WBYCP Annual Regional Event: Western Balkans through youth lens...


On October 29th took place the annual regional meeting of Western Balkans Youth Cooperation Platform (WBYCP). This meeting started with a short welcoming from the Head of Hanns Seidel Foundation Office in Tirana, Mrs. Nertila Mosko, who highlighted the importance of youth connectivity and cooperation in the Western Balkans region. Hanns Seidel Foundation remains committed to support to WBYCP in a long term perspective, as it values this unique and concrete structured cooperation mechanism connecting, empowering and supporting the National Youth Umbrella organizations in the region. Mrs. Krisela Hackaj, emphasized that Cooperation and Development Institute (CDI) values very much the joint work in the frame of WBYCP and after 3 years of building ties, trust, friendships, and structured cooperation in youth sector, we are even more committed to progressively enhance and boost our unique work approach and contribute to a more cohesive, connected and empowered network of youth councils.

The meeting continued with the presentation of the main highlights from the countries research and the actions that WBYCP partners will take to address the youth issues. Mrs. Dafina Peci from the National Youth Congress of Albania stated that young people in Albania believe that the implementation of more vocational trainings, the development of internships and traineeships, and the career orientation according to labor market needs can improve the unemployment challenge. This will address the un-satisfaction expressed from 68% of the asked youngsters who reported to be 'Completely Unsatisfied' with the actions undertaken by the local and central institutions to foster Youth Employability.

Mrs. Ema Selimovic, from Bosnia and Herzegovina Association for United Nations, said that according to their research among young people in Bosnia and Herzegovina, aged 15 to 30, only 1 percent participates in youth representative bodies, 5 percent in youth organizations and 6 percent in political parties. Youth in BiH would participate more actively if it were not for the lack of willingness of decision makers to implement existing and create new laws and strategies to address youth issues. Mrs. Rita Zabergja, from Kosovar Youth Council, said that the quality of learning curricula in Kosovo is poor and mainly sourced by a single author and not updated with current developments. Meanwhile, one of the main challenges of education in the country remains the creation of proper learning environment in schools and universities.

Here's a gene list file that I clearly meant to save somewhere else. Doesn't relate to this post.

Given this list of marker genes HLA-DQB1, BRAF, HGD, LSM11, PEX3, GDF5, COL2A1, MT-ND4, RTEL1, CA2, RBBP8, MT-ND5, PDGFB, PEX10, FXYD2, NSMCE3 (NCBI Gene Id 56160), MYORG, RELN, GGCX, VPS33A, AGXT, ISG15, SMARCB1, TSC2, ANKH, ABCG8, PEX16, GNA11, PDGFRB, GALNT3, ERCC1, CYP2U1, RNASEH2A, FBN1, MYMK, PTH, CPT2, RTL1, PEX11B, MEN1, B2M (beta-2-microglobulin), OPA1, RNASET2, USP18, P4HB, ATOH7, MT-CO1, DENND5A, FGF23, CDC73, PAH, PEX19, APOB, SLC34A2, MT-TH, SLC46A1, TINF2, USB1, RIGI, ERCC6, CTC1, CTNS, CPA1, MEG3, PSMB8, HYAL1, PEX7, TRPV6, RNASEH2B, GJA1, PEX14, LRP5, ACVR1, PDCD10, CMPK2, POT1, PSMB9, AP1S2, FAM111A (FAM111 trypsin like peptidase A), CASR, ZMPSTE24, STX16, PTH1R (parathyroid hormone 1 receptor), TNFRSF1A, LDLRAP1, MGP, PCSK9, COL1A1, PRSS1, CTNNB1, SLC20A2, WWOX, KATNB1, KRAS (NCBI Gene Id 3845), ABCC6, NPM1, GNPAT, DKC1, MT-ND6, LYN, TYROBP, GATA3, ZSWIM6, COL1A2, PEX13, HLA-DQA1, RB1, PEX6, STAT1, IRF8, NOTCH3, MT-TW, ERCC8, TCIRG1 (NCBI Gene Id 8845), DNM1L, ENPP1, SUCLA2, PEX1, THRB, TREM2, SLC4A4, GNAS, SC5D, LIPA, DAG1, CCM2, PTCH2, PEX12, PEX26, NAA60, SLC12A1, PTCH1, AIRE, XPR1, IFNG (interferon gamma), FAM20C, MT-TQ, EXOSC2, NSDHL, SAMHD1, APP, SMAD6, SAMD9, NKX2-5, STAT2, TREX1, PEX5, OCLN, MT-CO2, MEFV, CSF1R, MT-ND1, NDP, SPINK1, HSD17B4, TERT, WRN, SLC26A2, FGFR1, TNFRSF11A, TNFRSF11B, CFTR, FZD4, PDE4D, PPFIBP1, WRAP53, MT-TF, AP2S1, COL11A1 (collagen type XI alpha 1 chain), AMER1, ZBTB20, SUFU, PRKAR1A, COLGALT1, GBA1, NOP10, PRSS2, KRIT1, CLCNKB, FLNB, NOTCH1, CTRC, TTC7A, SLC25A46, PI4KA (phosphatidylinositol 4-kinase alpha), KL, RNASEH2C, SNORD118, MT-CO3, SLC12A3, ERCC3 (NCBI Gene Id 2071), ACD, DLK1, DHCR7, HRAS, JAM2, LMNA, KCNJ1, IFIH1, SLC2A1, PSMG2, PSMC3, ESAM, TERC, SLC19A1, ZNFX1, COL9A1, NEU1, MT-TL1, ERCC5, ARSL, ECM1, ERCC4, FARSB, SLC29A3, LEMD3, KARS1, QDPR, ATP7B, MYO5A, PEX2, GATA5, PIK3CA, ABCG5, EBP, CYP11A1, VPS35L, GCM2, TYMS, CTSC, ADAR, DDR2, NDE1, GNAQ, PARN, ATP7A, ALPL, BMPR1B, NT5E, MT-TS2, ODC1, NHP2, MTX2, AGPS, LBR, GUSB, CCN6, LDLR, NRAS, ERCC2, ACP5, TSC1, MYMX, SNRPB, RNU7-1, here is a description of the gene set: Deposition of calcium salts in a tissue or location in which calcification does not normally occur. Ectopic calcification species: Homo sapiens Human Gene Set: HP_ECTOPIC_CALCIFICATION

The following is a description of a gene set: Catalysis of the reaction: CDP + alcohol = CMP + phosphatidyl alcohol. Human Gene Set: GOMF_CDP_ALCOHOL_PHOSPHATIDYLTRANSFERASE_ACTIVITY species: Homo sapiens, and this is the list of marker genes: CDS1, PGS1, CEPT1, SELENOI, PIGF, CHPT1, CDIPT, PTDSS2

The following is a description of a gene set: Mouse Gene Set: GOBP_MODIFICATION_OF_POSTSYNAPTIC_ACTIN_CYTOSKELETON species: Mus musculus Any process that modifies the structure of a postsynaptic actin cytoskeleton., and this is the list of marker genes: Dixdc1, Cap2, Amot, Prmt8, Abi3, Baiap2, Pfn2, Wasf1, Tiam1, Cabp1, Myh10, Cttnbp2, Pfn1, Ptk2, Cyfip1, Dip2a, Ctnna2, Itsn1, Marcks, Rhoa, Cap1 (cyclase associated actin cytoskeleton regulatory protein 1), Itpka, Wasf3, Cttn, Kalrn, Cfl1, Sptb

Mrs. Andrea Micanovic, from High School Students Union of Montenegro, stated that the formal education system in Montenegro does not recognize the importance of non-formal education enough, and the students often do not feel supported or encouraged by their school staff to participate in the activities of non-formal education. It is identified that high school students in Montenegro are lacking information on non-formal education activities and this comes even from the lack of awareness of the school staff and parents. Mrs. Angela Nikoloska, from the National Youth Council of Macedonia, said that the high rate of unemployment was always one of the biggest issues that the country was facing. This problem is especially visible with the rate of youth unemployment, where according to the latest statistics, even today the number is as high as 46,95%. This problem needs an adequate response from the governmental structures.

Mr. Samedin Rovcanin, from the National Youth Council of Serbia, pointed out that the country report prepared by KOMS highlights the existence of a low degree of political youth participation and it warns about the distrust of young people in political actors and institutions. This shows that political stakeholders are detached and disconnected from young people, programme-wise. In addition, autonomous and independent youth wings of political parties and strong institutional mechanisms that support youth participation are very much needed.

A final publication with all country reports and policy recommendations will be finalized very soon.

WBYCP tradition to formulate and outreach the annual partners' work continued with the drafting and signature of the Joint Statement 2019, which can be read here.

Partners will continue advocate on the three back-bone priorities: Education, Employment, and Participation, and the needed measures for achieving a balanced personal development in a progressive social and economic context in this region.

More photos of the event can be found here.